This animal flashed out from under the traffic and shot past him into the passageway. It disappeared at the far end. He heard a scream of tyres and of a living creature.

This sort of thing upset Mr. Whipplestone. He disliked this sort of thing intensely. He would have greatly preferred to remove himself as quickly as possible from the scene and put it out of his mind. What he did, however, was to hurry through the passageway into Capricorn Mews.

The vehicle, a delivery van of sorts, was disappearing into Capricorn Place. A group of three youths outside a garage stared at the cat, which lay like a blot of ink on the pavement.

One of them walked over to it. “Had it,” he said.

“Poor pussy!” said one of the others and they laughed objectionably.

The first youth moved his foot as if to turn the cat over. Astonishingly and dreadfully it scrabbled with its hind legs. He exclaimed, stooped down and extended his hand.

It was on its feet. It staggered and then bolted. Towards Mr. Whipplestone, who had come to a halt. He supposed it to be concussed, or driven frantic by pain or fear. In a flash it gave a great spring and was on Mr. Whipplestone’s chest, clinging with its small claws and — incredibly — purring. He had been told that a dying cat will sometimes purr. It had blue eyes. The tip of its tail for about two inches was snow white, but the rest of its person was perfectly black. He had no particular antipathy to cats.

He carried an umbrella in his right hand, but with his left arm he performed a startled reflex gesture. He sheltered the cat. It was shockingly thin, but warm and tremulous.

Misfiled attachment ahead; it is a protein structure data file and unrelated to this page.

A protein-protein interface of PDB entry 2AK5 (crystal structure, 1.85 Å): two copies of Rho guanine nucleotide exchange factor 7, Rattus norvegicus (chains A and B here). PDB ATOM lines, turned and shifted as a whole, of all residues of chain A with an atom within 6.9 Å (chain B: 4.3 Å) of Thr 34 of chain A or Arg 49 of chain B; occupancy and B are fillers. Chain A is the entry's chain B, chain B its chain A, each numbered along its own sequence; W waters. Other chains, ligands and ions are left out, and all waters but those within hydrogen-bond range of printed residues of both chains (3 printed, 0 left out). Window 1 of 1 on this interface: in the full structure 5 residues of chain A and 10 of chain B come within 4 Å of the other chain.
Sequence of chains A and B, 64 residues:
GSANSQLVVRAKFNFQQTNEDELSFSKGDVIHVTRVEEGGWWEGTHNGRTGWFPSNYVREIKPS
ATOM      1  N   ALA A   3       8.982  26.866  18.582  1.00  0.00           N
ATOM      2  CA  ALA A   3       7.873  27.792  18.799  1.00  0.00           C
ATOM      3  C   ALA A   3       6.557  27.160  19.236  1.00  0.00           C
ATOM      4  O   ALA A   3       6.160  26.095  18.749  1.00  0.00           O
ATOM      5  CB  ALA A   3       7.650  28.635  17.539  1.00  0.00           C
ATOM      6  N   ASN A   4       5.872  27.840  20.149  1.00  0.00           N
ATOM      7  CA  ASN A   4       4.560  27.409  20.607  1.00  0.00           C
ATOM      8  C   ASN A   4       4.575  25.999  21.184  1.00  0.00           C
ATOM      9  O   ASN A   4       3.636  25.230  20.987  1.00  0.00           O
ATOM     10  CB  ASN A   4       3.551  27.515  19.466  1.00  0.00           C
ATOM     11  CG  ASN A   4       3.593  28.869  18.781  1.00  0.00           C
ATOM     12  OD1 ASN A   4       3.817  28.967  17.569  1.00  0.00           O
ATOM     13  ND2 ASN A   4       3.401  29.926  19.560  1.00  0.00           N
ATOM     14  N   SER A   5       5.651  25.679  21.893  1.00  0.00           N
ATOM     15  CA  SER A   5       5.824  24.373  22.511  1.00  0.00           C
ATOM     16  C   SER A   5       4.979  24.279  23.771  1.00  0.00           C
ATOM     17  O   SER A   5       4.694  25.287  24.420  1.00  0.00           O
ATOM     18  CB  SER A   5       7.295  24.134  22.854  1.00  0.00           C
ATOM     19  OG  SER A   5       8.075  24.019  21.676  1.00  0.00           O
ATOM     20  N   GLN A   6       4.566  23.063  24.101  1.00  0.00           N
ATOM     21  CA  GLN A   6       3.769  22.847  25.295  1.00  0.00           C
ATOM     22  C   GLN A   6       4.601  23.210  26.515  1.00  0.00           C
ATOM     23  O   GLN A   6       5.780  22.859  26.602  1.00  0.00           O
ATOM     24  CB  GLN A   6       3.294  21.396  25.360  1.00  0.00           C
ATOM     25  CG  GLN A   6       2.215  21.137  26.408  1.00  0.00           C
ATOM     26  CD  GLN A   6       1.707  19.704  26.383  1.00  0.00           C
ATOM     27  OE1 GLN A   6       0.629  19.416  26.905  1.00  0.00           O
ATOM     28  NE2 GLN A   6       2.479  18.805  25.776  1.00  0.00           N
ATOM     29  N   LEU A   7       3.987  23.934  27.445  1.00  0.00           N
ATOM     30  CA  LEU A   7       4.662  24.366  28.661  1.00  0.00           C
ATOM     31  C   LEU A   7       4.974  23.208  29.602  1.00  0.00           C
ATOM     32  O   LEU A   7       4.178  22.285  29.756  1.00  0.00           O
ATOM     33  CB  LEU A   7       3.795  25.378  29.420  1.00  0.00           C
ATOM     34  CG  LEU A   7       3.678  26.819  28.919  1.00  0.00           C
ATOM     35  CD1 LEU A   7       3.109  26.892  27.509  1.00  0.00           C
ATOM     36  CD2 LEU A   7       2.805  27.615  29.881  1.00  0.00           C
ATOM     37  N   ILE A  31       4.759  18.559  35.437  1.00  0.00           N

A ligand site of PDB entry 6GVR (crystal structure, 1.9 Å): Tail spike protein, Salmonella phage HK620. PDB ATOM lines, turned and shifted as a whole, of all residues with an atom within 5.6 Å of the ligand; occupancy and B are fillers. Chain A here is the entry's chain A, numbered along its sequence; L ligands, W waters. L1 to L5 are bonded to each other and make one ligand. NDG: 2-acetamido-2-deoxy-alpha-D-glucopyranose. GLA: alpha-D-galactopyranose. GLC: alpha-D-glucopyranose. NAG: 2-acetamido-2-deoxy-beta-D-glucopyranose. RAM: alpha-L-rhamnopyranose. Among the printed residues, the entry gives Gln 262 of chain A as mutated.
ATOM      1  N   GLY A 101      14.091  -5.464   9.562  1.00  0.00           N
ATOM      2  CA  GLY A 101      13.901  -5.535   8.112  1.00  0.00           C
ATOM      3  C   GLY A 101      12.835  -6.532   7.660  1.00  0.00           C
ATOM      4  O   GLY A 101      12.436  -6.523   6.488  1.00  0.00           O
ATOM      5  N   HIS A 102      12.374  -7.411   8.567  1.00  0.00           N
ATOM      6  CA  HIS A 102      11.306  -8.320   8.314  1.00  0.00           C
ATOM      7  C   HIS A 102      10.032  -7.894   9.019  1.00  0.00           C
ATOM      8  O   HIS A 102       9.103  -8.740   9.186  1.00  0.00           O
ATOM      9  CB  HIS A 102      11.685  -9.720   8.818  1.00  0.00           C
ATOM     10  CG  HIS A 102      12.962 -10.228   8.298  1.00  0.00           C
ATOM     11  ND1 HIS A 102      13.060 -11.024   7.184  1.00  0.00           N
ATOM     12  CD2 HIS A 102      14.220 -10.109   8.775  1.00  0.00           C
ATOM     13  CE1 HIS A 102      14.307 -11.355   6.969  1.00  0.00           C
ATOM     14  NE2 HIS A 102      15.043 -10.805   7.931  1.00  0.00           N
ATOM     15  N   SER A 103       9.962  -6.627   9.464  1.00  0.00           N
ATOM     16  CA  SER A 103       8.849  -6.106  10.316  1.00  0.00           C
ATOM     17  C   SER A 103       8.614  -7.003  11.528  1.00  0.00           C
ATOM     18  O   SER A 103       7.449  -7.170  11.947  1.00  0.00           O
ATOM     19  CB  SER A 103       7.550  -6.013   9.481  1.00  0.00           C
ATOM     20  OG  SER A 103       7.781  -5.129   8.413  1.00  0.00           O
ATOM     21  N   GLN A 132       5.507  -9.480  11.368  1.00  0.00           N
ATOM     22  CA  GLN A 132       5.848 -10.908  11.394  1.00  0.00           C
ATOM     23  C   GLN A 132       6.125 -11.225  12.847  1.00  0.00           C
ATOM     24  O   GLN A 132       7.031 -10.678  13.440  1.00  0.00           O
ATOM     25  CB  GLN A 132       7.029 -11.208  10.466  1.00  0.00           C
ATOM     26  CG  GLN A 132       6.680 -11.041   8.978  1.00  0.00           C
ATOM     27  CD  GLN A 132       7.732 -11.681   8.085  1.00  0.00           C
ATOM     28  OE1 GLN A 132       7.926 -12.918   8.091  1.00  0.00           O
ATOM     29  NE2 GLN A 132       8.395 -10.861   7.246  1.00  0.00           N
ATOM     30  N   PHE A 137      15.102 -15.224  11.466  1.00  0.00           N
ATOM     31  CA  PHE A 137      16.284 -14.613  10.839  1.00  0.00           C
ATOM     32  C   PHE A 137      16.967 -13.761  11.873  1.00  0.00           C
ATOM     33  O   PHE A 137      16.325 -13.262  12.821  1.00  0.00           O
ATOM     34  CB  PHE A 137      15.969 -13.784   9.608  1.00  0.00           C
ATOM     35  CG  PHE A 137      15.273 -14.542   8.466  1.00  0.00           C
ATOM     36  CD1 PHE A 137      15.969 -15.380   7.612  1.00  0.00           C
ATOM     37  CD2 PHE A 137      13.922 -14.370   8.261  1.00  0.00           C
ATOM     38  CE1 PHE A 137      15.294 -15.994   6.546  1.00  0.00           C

“One of ’er nine lives gawn for a burton,” said the youth. He and his friends guffawed themselves into the garage.

“Drat,” said Mr. Whipplestone, who long ago had thought it amusing to use spinsterish expletives.

With some difficulty he hooked his umbrella over his left arm and with his right hand inserted his eyeglass and then explored the cat’s person. It increased its purrs, interrupting them with a faint mew when he touched its shoulder. What was to be done with it?

Obviously, nothing in particular. It was not badly injured, presumably it lived in the neighborhood, and one had always understood its species to have a phenomenal homing instinct. It thrust its nut-like head under Mr. Whipplestone’s jacket and into his waistcoat. It palpated his chest with its paws. He had quite a business detaching it.

He set it down on the pavement. “Go home,” he said. It stared up at him and went through the motion of mewing, opening its mouth and showing its pink tongue but giving no sound. “No,” he said, “go home!” It was making little preparatory movements of its haunches as if about to spring again.

He turned his back on it and walked quickly down Capricorn Mews. He almost ran.

It is a quiet little street, cobbled and very secluded. It accommodates three garages, a packing agency, two dozen or so small mid-Victorian houses, a minute bistro and four shops. As he approached one of these, a flower shop, he could see reflected in its side windows Capricorn Mews with himself walking towards him. And behind him, trotting in a determined manner, the little cat. It was mewing.

He was extremely put out and had begun to entertain a confused notion of telephoning the R.S.P.C.A. when a van erupted from a garage immediately behind him. It passed him, and when it had gone the cat had disappeared: frightened, Mr. Whipplestone supposed, by the noise.